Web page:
Yellow Fever Fatality Rate Reaches 31% in Africa
The Nigeria Centre for Disease Control (NCDC) reported 27 additional yellow fever cases across Nigeria during the past 2 weeks.
Overall, about 2,000 suspected yellow fever cases have been reported in Nigeria to the World Health Organization (WHO) during 2019.
This new NCDC information published on September 26, 2019, represents a Case-Fatality-Ratio of 31 percent.
In a conflicting statement, the WHO said ‘there is currently a moderate risk at regional level due to the possible movement of the individuals of affected States to adjacent areas and neighboring countries, particularly if there is the arrival of unvaccinated visitors to the State.’
The WHO says ‘vaccination is the primary intervention for prevention and control of yellow fever. Yellow fever vaccines recommended by WHO are safe, highly effective and provide life-long protection against infection.’
To combat this deadly outbreak, a 4-year national yellow fever Preventive Mass Vaccination Campaign plan is currently being implemented.
Dr. Clement Peter, Officer in Charge, WHO Nigeria, said in a related press release, “We encourage all eligible persons to come forward and get vaccinated.”
But, the WHO ‘does not recommend any restrictions on travel or trade to Nigeria on the basis of the information available on this yellow fever outbreak.’
From a different perspective, the US Centers for Disease Control and Prevention (CDC) updated its Travel information for Nigeria on August 20, 2019, suggesting pre-trip vaccinations should include the Stamaril Yellow Fever vaccine for all travelers older than 9 months of age.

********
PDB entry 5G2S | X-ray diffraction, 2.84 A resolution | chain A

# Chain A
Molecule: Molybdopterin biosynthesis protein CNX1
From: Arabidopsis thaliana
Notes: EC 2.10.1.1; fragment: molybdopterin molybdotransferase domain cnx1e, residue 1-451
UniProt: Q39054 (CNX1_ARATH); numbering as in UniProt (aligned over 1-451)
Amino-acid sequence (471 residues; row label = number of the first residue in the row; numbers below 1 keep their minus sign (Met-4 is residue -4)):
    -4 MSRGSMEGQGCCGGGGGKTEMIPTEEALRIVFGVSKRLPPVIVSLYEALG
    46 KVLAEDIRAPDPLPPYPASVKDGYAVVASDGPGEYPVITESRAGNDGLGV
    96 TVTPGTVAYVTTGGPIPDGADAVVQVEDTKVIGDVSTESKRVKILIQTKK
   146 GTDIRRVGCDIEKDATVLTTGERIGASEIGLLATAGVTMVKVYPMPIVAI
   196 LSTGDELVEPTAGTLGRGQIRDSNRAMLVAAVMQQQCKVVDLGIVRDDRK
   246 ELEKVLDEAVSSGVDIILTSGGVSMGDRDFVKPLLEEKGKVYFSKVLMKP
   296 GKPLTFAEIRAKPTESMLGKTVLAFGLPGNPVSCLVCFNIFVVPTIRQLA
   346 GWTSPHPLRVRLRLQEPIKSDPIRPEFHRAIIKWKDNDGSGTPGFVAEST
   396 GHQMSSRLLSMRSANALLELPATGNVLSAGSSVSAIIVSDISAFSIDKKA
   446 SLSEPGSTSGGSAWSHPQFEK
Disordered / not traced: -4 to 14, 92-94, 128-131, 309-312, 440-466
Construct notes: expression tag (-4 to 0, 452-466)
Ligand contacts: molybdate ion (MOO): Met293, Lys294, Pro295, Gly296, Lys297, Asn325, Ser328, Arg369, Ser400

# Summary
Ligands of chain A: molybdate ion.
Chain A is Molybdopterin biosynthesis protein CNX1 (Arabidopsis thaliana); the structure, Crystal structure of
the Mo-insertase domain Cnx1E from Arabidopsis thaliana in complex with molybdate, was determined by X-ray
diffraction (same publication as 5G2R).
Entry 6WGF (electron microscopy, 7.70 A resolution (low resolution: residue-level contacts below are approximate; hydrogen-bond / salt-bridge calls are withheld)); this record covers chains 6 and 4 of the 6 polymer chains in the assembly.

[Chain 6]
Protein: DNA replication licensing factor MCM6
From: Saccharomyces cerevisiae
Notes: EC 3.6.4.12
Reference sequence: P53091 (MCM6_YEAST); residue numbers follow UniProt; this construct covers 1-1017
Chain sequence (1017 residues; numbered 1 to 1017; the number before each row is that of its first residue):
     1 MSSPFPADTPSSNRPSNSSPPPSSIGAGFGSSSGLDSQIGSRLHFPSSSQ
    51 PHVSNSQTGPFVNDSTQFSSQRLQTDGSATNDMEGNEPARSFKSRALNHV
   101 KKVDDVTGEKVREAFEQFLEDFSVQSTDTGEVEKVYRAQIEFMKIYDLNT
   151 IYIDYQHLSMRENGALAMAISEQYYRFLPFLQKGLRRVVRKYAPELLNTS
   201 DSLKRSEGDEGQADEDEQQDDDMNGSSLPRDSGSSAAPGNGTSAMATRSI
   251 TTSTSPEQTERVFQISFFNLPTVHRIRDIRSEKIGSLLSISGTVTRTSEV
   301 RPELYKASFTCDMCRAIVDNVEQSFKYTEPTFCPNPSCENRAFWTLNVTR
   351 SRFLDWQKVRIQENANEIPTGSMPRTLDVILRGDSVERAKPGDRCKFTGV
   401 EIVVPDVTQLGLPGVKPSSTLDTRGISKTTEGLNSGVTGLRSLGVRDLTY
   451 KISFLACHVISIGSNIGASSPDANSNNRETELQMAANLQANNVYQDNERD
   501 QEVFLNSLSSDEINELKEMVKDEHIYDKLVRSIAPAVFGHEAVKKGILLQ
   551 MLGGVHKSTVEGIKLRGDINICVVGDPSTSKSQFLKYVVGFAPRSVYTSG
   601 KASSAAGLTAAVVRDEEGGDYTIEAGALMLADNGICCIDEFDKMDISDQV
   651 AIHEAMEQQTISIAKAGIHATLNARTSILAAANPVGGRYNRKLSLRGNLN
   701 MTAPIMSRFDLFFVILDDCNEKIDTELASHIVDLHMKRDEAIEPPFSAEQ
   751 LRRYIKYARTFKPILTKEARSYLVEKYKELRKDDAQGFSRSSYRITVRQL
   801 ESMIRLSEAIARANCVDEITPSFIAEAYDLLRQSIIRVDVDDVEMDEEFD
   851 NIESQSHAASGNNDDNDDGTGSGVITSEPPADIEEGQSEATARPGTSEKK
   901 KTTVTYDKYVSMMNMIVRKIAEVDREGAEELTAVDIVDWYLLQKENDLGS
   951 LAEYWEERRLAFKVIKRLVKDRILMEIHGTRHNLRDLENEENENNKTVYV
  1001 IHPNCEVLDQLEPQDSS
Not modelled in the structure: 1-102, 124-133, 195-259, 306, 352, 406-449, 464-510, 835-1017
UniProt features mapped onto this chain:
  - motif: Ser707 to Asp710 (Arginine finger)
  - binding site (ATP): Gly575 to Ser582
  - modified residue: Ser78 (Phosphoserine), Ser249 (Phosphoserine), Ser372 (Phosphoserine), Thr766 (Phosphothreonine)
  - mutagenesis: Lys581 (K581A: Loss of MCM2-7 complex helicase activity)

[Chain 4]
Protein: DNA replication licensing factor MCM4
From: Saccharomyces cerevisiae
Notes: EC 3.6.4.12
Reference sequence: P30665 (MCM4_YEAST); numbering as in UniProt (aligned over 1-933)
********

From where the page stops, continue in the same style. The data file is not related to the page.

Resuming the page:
The US CDC says ‘those never vaccinated against yellow fever should avoid travel to Nigeria during the outbreak.’
Additionally, the Canadian and United Kingdom (UK) governments issued similar Travel Advisories regarding Nigeria’s yellow fever outbreak.
And, to ensure full protection is realized from this deadly virus, the CDC says the Stamaril vaccine should be administered at least 10 days before entering an endemic area.
The NCDC says a booster dose of approved yellow fever vaccine cannot be required of international travelers as a condition of entry.
Yellow fever is an acute viral hemorrhagic disease transmitted by infected mosquitoes and has the potential to spread rapidly and cause serious public health impact. Symptoms take 3–6 days to develop after infection, and some people who get yellow fever develop serious illnesses including bleeding, shock, organ failure, and sometimes death.
According to previous research, there are 7 yellow fever genotypes: 5 in Africa and 2 in the Americas. Most studies confirm Africa is the origin of the YF virus.
The East African strain is the oldest and probably diverged from an ancestral flavivirus about 3,500 years ago. West African strains were separated from East African ones about 3 centuries before the alleged introduction of the virus into the Americas.
Unfortunately, there is no specific treatment, says the CDC.
Supportive care is required to treat dehydration, respiratory failure, and fever, and antibiotics are recommended to treat associated bacterial infections.
According to the US CDC, the Yellow fever vaccine (Stamaril) availability in the United States is currently limited. If you need to be vaccinated before your trip, you may need to travel some distance and schedule your appointment well in advance.
Yellow fever vaccinations can be scheduled at local pharmacies at Vax-Before-Travel.
In addition to Nigeria’s yellow fever outbreak, it is facing several concurrent public health emergencies, including circulating Vaccine Derived Polio Virus, measles, cholera, and Lassa fever outbreaks.
Additionally, the CDC says visitors to Nigeria should ensure they are current with certain vaccines, such as Routine Vaccines, Polio and the measles-mumps-rubella (MMR) vaccine.
Furthermore, vaccinations for Hepatitis A, Malaria and Typhoid should be considered when visiting Nigeria.
The CDC says any vaccine can cause side effects, which should be reported to a healthcare provider or to the CDC.
Travel vaccine news published by Vax Before Travel